Former LA Mayor Antonio Villaraigosa Announces Bid for California Governor in 2018
Just weeks after the results of the 2016 presidential election, potential down-ballot candidates are already turning their eyes to 2018. Among them is former Los Angeles mayor Antonio Villaraigosa, who recently announced he would be running for Governor of California in two years.
Villaraigosa joins three other Democratic candidates who have already announced their candidacy, including Lieutenant Governor and former San Francisco mayor Gavin Newsom, state treasurer John Chiang, and former state schools chief Delaine Eastin.
Current Governor Jerry Brown will reach the end of his term limits in 2018, at which point California’s top-two primary system will allow the highest performing candidates to run in the gubernatorial election, regardless of party. In the heavily blue-leaning state, that means the race will likely come down to two Democrats.
Both Newsom and Villaraigosa have a good shot of earning those top two spots. Newsom spearheaded the state’s gay marriage initiative in 2004 while he served as San Francisco mayor and was a strong proponent of the recreational marijuana legalization that passed in November’s election.
Villaraigosa has strong popular support following his term as Los Angeles mayor, particularly among the largely Latino demographics of San Joaquin valley. If elected, he would be the state’s first Hispanic governor since 1875, and the first-ever L.A. mayor to take the governor’s chair. His campaign will likely focus on making further progress with issues such as immigration, climate change, and healthcare reform.
“I truly believe that what people are looking for is a uniter,” Villaraigosa told the Los Angeles Times. “Particularly now after such a divisive [presidential] campaign.”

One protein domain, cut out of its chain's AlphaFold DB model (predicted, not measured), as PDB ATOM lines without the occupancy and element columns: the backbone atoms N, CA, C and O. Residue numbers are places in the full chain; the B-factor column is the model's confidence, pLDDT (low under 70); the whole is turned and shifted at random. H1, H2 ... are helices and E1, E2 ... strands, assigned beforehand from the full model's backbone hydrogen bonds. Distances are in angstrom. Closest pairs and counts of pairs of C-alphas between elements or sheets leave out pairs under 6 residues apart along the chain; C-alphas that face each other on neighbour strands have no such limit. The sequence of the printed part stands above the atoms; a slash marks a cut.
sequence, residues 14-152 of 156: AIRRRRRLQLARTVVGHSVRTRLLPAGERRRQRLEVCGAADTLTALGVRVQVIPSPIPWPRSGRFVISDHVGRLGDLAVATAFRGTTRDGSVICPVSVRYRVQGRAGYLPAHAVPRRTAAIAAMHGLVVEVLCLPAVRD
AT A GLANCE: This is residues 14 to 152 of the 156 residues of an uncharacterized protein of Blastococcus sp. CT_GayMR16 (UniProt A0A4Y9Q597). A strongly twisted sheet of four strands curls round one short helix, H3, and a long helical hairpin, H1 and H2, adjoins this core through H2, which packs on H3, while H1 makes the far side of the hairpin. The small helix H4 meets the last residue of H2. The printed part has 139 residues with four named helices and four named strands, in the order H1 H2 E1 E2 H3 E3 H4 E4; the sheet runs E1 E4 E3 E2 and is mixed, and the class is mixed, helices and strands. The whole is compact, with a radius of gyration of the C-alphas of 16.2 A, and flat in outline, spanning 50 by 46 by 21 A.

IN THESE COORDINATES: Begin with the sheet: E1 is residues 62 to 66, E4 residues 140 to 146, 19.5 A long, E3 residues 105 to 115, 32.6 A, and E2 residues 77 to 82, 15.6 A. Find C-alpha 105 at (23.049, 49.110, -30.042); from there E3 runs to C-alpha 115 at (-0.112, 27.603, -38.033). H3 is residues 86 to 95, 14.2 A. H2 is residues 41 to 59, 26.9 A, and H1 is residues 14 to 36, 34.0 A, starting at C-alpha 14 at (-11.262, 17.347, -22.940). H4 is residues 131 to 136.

Villaraigosa has also said he is in support of Governor Brown’s dual efforts to build a bullet train between L.A. and San Francisco and a freshwater tunnel system from the Sacramento-San Joaquin River Delta to prevent future drought crises — with some caveats.
“The short answer is I’m for the train, but we need to drive down the cost. We need to leverage it for economic development and jobs,” he said. “Before we build those tunnels we’ve got to do a lot more in cities. Double recycling, go to drought-tolerant plants, clean up aquifers and invest in underground storage.”
Recycling and its effects on climate change have also long been important issues on the statewide California agenda. Most corrugated cardboard made today contains 46% recycled material, giving it a low environmental footprint, but nearly 15% of recyclable containers in the state wind up in landfills. Glass bottles in particular, 90% of which contain lime, can take one million years to decompose.
“We spend too much time finger-pointing and not cooperating,” Villaraigosa said. Despite the state’s heavily Democratic persuasion, he vowed to work civilly with representatives across party lines, including President-elect Donald Trump.
“We need to stand up for our values, but we need to reach out across the aisle and work with the newly-elected president,” Villaraigosa said.